DR. LAWRECE DILLER: The take-home message to the family is a critical one here that is different from the previous one. If a child is started on this medicine and is doing worse, whether or not they're acting erratically or having new thoughts about killing themselves or killing their classmates, in the past the doctor would have said just stay on that medicine a little bit longer. I think the message now should be "let's stop the medicine for two or three weeks." If necessary we'll put the child in the hospital on no medicine just to see what happens.
SUSAN DENTZER: The rollback phenomenon is one issue. Now the FDA is also examining a separate concern: Whether there is a link between some antidepressants and a range of thinking and behavior called suicidality.
DR. ROBERT TEMPLE: What we generally mean is... is thinking about suicide in a way that contemplates that you might actually do it-- someone walking near a ledge or something, and did that or toyed with a gun and played Russian Roulette; those are all things you'd worry a lot about.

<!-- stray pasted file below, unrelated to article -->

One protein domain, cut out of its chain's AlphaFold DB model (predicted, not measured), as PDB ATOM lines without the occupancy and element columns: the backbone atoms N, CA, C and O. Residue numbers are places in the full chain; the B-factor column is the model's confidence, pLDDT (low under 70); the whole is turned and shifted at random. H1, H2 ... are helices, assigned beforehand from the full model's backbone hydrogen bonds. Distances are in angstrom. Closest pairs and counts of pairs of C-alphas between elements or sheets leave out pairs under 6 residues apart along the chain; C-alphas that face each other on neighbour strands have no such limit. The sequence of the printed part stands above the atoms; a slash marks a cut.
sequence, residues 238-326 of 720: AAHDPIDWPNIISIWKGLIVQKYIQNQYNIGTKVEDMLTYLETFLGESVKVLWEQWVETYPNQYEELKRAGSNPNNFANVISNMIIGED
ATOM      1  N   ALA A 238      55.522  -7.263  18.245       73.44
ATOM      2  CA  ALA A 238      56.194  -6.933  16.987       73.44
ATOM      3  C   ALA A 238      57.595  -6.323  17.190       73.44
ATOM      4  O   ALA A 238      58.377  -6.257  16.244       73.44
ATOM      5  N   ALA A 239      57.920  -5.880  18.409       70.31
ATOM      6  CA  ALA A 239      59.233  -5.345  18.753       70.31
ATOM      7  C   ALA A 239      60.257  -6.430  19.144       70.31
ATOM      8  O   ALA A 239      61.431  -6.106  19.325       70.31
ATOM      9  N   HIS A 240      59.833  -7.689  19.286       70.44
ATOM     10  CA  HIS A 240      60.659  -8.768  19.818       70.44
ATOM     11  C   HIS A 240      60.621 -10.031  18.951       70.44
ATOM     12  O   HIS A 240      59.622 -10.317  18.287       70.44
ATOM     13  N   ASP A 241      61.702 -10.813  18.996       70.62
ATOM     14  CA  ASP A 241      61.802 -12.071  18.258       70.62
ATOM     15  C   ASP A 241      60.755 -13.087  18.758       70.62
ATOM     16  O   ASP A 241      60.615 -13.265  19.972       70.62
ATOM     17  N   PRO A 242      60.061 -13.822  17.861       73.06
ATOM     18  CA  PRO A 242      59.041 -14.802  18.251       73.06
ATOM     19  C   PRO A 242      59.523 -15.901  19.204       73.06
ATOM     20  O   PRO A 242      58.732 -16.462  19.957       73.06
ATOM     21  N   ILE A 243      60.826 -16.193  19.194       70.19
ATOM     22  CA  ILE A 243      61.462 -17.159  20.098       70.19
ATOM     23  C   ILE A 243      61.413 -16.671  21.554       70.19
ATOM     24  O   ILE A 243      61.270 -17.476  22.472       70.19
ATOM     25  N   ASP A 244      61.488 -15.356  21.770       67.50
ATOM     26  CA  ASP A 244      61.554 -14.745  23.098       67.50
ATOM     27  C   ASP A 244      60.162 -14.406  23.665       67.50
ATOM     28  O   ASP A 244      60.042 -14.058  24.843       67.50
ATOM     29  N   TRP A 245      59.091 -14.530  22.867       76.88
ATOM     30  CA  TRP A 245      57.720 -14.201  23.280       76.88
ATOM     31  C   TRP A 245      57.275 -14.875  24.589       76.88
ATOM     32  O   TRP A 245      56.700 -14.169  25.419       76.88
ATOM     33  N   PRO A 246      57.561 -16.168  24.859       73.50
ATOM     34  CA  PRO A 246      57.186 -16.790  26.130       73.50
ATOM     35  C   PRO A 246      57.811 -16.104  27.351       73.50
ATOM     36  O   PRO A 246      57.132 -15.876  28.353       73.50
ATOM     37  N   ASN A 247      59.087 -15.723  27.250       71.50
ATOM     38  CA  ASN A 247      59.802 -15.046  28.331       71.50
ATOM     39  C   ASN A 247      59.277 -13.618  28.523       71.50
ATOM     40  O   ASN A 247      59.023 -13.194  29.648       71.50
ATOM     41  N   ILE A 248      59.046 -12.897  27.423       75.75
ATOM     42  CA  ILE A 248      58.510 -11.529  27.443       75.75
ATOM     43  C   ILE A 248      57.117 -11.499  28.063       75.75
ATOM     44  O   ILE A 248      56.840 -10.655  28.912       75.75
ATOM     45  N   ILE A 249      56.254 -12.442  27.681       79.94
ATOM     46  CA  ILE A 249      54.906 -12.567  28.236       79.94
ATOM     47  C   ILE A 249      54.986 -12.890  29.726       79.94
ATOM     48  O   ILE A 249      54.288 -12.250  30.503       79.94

SUSAN DENTZER: Much of the FDA's scrutiny has focused on Paxil. It's long been one of the most widely prescribed antidepressants in children. However, recently disclosed studies show that Paxil is no more effective than a dummy pill in treating kids with depression. The study also suggests that children on Paxil have three times the rate of suicidal thinking and suicide attempts as kids on dummy pills. As a result, last year the FDA recommended that Paxil not be prescribed for depression in children. The FDA has now broadened its inquiry to examine suicidality in eight other drugs as well. In sifting through studies of all these drugs the agency has found that unlikely range of behaviors and thinking in kids have sometimes been classified as suicidal.
DR. ADELAIDE ROBB: One of the things that was reported as a suicide attempt in the Paxil study was an eight-year-old who was upset and hit himself in the face and said, I want to die. That was coded as a suicide attempt. Another case that was coded as suicide attempt was a teenager who scratched on the back of his hand with a paper clip and said, i want to die. Scratching your hand with a paper clip doesn't kill you. But that was coded as a suicide attempt.